A major challenge that cloud computing faces is dealing with an ever-increasing level of complexity from the sheer number of services on offer. Coupled with this increase in the service portfolio is the need for more than a single pricing model to cover all the different services. This sounds familiar to many data center operators, which have struggled with different licensing and pricing models for years, particularly since one of the key value propositions of cloud computing was a simple and easy-to-understand pricing model. As the complexity increases the number of new services continues to increase, enabling organizations to adopt new technologies such as containers, microservices, serverless computing, SD-WAN, and IoT, which can all be experimented with in cloud environments.
But as with any challenge, there are several possible solutions. The complexity of cloud computing environments has created a new market for the support and management of these environments. Service providers have seen public cloud become more prominent in their customers’ estates, and they should seize the opportunity to offer relevant support and management services. As these cloud environments become more complex, more customers will want advice and support in navigating the cloud landscape from a trusted source.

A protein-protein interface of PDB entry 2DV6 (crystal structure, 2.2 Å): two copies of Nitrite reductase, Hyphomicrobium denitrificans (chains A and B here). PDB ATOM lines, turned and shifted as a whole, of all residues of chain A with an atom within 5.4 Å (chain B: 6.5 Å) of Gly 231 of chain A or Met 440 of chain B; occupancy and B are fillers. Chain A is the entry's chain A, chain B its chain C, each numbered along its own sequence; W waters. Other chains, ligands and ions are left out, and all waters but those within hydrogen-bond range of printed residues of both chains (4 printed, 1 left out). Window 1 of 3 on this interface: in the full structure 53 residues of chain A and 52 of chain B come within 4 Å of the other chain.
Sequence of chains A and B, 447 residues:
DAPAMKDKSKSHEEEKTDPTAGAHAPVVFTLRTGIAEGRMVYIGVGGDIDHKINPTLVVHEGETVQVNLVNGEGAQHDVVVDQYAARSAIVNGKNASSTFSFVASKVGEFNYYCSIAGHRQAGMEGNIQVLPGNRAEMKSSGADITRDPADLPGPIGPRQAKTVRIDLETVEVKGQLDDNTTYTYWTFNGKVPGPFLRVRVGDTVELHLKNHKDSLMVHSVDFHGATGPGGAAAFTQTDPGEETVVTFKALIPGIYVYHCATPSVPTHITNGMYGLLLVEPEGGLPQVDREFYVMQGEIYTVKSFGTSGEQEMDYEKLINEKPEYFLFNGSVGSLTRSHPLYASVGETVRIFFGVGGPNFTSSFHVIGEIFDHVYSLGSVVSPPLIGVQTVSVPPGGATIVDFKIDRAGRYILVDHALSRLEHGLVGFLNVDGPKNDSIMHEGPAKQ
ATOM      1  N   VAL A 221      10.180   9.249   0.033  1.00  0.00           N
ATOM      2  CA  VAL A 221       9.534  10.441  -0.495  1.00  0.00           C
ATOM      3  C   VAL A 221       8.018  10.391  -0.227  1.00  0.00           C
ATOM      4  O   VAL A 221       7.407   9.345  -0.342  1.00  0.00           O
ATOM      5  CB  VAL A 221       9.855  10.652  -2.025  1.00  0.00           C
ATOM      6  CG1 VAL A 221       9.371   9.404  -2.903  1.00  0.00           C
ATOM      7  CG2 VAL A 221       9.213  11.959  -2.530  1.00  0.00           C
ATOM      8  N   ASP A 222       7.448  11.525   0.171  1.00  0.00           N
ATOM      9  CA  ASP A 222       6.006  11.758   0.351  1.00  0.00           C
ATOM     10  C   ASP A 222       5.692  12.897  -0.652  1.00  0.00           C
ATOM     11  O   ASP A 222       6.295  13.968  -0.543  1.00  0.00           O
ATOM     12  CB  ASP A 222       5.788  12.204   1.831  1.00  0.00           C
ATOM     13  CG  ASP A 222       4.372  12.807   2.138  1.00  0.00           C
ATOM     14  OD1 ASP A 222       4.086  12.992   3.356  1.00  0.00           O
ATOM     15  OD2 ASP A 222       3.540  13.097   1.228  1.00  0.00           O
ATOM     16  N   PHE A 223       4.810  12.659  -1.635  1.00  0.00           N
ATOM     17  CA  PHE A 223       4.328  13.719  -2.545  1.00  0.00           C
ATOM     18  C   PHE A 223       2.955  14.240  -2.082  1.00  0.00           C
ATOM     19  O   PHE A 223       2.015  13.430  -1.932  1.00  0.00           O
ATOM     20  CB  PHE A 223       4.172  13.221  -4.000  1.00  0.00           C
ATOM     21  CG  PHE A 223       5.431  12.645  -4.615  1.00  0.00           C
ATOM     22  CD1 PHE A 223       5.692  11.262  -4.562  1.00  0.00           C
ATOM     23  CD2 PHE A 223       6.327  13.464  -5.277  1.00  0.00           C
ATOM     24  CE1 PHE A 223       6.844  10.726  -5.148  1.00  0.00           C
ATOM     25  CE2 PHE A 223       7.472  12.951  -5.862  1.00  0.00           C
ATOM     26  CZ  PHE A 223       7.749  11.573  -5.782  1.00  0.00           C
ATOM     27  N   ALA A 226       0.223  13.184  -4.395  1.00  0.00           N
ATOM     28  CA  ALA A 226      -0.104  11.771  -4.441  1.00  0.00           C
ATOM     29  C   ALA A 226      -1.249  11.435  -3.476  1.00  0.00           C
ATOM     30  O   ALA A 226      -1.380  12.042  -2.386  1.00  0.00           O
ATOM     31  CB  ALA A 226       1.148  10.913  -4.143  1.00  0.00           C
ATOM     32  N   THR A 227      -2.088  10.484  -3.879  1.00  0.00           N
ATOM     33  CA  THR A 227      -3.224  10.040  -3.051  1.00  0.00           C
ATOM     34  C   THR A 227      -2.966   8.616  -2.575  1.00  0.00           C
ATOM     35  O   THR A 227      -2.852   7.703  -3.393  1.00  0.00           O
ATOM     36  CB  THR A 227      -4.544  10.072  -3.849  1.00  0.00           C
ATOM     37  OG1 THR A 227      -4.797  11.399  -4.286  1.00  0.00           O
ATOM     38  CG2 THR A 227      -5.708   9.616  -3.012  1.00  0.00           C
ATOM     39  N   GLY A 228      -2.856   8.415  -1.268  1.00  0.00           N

The initial appeal of cloud computing (in all its forms – IaaS, PaaS, and SaaS) was a combination of its simplicity, ease of access, ability to be available immediately, and transparent pricing. While three of the four are still valid, its simplicity is waning. Ovum has advocated for some time that IT operate a multimodal approach, where a combination of sources is used to deliver services that meet customer requirements. The cloud computing environment has become as complex as most traditional data centers, and now requires management and support functions to be integrated with monitoring and planning functions to ensure organizations are getting the best value from the services being used.
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